I’ve written this post for two important reasons: 1) it’s a favour for a very dear friend of mine and; 2) this may help protect you and your loved ones.
Just before Christmas (2016) I was having a chat with an old friend, and the topic of a product that she markets came up. She’s known me long enough to know that I am somewhat sceptical when it comes to claims about everything under the sun causing cancer, rendering one sterile, or otherwise adversely affecting one’s health. That said, I’ve gone through some pretty tumultuous stuff, personally and professionally, over the last eighteen months or so. I’ve learned to be a bit more open-minded and accepting about a great many things, including health & wellness related matters.
I took a look at the product that she’s marketing, and at the science behind it. Unfortunately, the science isn’t conclusive one way or the other, as to whether or not cell phones cause cancer. Cell phone radiation causes cancer – I’m sure each of us has heard or read this at least once since whenever someone started saying it (has to be twenty years or more ago, it seems). Whatever. I still hold my mobile to my head for calls. When I use the speaker or a headset it’s generally to keep my hands free for other things (like driving – which is perhaps a greater phone related health risk) rather than out of concern for my health. I still carry my phone in my pants, in close proximity to my man parts (I’m done having kids so it’s not a big deal).
But what if there actually are health risks from cell phone radiation, electro-magnetic frequency (EMF), electro-magnetic radiation (EMR), and whatever else is emanating from our phones? I’m not going to try and convince you one way or the other. How can I when I’m not convinced? I’ll simply point you to a couple places for additional information and you can make up your own minds.
Lif3 Canada – this is the product / company my friend is doing the marketing for. Tons of info and, obviously, an easy way to buy the product.
I’ll think about this whole thing some more, and debate whether or not to buy one of those chip things for my daughter’s phone. I’ll also be very interested to see what comes out of continued research on this topic. Not to sound too alarmist, but there was a time when smoking was okay, drinking during pregnancy was fine, and seatbelts were optional.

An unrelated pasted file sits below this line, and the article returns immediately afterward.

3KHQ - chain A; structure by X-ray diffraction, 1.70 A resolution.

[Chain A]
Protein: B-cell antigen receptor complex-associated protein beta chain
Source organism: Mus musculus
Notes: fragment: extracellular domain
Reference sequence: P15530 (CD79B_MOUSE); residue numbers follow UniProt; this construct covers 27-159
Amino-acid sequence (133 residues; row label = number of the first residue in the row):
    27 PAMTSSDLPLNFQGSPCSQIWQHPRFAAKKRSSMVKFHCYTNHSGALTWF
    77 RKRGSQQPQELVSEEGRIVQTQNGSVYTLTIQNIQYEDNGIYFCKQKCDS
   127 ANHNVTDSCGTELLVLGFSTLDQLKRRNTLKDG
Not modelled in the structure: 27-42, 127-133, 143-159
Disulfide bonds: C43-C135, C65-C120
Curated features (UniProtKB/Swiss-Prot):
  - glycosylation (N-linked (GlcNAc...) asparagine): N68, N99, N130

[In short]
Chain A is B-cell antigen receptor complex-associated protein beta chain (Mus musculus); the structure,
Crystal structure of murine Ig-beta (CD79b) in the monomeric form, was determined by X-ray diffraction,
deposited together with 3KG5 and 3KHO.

Last week I wrote that I’m starting to focus on a new market for my services; for a number of reasons I’ve decided to have a go at landing clients from the craft beer industry in Western Canada. Something I didn’t mention in last week’s post is that the craft beer scene in Alberta is booming. Recent rule changes and “incentives” have combined to make it easier and more feasible to start a small brewery, so plenty of small breweries are getting started. This has me excited for a few reasons:
- more breweries = more craft beers to try;
- more Alberta breweries = more Alberta jobs;
- a booming craft beer industry = better chances of me succeeding.
In fact, I’m so excited I started a semi-serious, but mostly not, beer related blog.
Anyways, on to the point of this post …
All brewers, regardless of size, pretty much have to comply with the same governmental regulations, do the same types of activities and quality checks, maintain equipment, clean equipment, be safe, etc. What really changes are the ability and will of the brewers to invest in IT tools and services to make these things happen in an efficient, cost effective manner. Many of the brewers I’ve spoken to are using spreadsheets, whiteboards, and loose-leaf paper to get stuff done. Even those that are using some combination of brewery management and accounting software are struggling to stay ahead of things. So I’m thinking that they’d be all over this content / information / records management thing (I didn’t really think that). It turns out that those who are interested are interested in solving business problems. Go figure.
Like Every. Other. Client. I. Have. Spoken. To. they don’t care what something is called or what tool is used as long as problems are getting solved, issues are being addressed, and opportunities aren’t wasted. And like every other industry sector I’ve worked with, the size of the organization doesn’t dictate what the requirements are.
Late the week before last week I met with the CEO and the Controller of a craft brewery. We chatted a bit about beer, the beer industry, what their goals / vision are, what I could do for them, and what their challenges are. Surprisingly, they didn’t say “we have challenges managing content.” It turns out that their most pressing priority is having the information they need to make the decisions they need to make to achieve their vision. Sound familiar?